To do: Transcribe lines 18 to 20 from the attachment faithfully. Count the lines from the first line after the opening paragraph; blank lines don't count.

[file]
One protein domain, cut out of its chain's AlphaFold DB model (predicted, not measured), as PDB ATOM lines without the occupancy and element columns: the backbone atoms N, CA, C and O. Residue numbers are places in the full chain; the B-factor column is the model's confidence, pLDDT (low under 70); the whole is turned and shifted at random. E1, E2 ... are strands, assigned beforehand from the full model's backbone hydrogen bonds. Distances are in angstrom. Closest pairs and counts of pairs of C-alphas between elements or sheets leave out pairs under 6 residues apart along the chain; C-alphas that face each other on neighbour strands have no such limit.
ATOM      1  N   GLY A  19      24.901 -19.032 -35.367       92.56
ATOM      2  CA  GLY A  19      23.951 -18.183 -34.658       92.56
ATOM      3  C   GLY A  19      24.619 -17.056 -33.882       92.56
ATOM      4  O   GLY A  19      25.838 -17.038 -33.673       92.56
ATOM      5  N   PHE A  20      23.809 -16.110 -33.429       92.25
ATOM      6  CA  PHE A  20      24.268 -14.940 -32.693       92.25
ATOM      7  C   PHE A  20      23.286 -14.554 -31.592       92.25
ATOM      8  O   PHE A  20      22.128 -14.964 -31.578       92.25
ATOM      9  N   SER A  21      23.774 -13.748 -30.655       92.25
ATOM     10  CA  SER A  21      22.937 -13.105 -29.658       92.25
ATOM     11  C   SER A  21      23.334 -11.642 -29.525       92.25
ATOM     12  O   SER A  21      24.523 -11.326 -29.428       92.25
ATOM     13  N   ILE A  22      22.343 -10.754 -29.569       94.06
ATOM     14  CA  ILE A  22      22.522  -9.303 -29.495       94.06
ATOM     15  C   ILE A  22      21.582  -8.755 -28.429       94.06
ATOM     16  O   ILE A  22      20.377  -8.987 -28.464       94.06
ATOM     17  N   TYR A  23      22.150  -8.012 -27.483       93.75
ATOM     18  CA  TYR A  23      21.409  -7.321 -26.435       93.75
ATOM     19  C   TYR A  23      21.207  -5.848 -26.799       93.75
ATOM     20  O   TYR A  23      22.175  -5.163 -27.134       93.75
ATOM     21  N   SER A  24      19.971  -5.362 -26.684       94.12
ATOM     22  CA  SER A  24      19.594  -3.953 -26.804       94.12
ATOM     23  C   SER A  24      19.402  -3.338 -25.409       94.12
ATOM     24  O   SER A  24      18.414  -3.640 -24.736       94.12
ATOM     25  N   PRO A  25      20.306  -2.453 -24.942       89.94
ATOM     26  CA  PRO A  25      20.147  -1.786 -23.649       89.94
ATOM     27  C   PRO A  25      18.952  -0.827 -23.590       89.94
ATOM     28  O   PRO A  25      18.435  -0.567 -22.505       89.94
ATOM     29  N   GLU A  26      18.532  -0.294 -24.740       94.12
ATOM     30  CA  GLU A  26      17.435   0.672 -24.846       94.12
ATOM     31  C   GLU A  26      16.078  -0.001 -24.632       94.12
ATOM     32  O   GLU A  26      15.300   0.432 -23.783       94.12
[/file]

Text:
ATOM     18  CA  TYR A  23      21.409  -7.321 -26.435       93.75
ATOM     19  C   TYR A  23      21.207  -5.848 -26.799       93.75
ATOM     20  O   TYR A  23      22.175  -5.163 -27.134       93.75